Tsingtao Brewery, the mainland's second-largest beer producer, expects rising material and energy costs would cloud its performance in the second half, company vice-chairman and president Jin Zhiguo said.
The company posted a 63.4 per cent rise in earnings to 348 million yuan during the first half due to strong sales, selling 8.71 million hectolitres, up 16.2 per cent from a year earlier.
'In the first half we had a strong performance. Looking ahead, the second half is facing pressure from rising material and energy costs. Many agricultural products and oil prices increased substantially in the first half,' Mr Jin said in an interview with the South China Morning Post during his visit to the city.
'We are restructuring our production process to increase productivity to offset the rising costs.'
Mr Jin said sales of beer in the second half and next year should benefit because of the impact of the Beijing Olympics. As the game's official sponsor beer, Mr Jin said Tsingtao had stepped up efforts to promote the beer to the younger consumer in the mainland and to explore new international markets such as former Eastern European countries and Latin America. The beer is now exported to 50 countries.
'The Beijing Olympics is an important event to build our brand internationally. Tsingtao Brewery has been established in China for 104 years and it has a good reputation for quality beer,' he said. 'The Olympics will put China and Beijing in the spotlight and would help raise our brand further as a quality beer worldwide.'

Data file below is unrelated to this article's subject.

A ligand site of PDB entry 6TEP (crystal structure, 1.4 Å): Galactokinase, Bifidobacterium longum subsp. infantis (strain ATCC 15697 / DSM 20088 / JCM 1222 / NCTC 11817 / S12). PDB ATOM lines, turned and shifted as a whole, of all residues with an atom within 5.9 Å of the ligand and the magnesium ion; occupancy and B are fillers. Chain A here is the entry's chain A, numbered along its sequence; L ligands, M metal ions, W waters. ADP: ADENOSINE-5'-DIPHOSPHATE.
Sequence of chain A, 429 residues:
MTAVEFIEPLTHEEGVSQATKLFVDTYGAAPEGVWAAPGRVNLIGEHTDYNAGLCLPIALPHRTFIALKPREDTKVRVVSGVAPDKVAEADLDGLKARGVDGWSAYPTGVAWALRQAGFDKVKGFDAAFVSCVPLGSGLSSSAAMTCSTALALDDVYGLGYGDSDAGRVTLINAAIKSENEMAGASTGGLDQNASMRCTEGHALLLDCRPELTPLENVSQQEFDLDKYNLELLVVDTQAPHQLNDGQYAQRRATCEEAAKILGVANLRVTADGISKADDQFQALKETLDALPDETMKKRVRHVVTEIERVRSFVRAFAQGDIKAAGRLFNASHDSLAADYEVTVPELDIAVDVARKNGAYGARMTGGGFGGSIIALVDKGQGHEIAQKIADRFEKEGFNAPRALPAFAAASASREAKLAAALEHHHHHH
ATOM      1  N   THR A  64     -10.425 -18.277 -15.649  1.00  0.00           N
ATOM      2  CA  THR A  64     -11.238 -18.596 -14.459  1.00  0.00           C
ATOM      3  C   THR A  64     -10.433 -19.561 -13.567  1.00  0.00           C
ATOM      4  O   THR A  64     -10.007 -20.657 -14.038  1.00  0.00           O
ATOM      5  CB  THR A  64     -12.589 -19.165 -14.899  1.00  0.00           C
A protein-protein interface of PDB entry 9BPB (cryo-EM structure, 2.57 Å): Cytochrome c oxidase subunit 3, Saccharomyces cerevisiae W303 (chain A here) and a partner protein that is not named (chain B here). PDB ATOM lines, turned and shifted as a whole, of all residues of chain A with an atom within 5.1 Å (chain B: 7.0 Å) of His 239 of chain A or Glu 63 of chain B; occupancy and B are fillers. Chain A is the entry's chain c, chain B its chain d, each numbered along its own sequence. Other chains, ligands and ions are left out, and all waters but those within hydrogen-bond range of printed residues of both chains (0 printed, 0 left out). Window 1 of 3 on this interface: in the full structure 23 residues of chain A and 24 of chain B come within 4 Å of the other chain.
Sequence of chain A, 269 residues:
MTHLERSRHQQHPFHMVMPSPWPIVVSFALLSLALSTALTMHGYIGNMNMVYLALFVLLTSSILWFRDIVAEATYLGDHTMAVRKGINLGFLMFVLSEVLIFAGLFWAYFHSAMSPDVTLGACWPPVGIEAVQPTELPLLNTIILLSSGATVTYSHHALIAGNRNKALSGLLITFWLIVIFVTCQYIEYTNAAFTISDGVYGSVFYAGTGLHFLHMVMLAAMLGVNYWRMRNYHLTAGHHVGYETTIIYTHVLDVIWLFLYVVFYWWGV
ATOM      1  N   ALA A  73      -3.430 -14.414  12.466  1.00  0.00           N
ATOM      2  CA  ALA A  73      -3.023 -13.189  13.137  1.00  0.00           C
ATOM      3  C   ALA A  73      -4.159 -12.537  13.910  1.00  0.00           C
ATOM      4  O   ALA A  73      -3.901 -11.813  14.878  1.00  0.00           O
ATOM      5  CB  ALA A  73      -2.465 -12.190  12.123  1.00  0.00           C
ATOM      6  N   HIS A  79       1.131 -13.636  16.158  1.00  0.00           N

Mr Jin said the Olympic effect would boost sales and help it reclaim top position in the mainland after it lost the title last year to Snow Beer, jointly run by China Resources Enterprises and South Africa-based SABMiller.
At the end of last year, Tsingtao Brewery held a 13 per cent share of the domestic market, while Snow Beer accounted for 15 per cent.
Mr Jin, who started as a beer bottle cleaner in Tsingtao Brewery in 1975, worked through the ranks to the current post in 2001. He won the nickname of 'King of beer in the northwest' for turning around Tsingtao Brewery in Xian within a year after he was sent from his home town in Qingdao to manage the loss-making plant in 1996.
He said the strategy he used in Xian was to change the taste of the beer and to enhance service to meet customer need. He believes the same strategy could be used to compete with Snow Beer, which expanded mainly through acquisitions in recent years.
'Tsingtao would also expand by acquisition,' Mr Jin said. 'However, what we will do is to improve the high quality of the taste and services, while expanding our production capacity. Only good taste and quality service can win customers in the long run,' he said.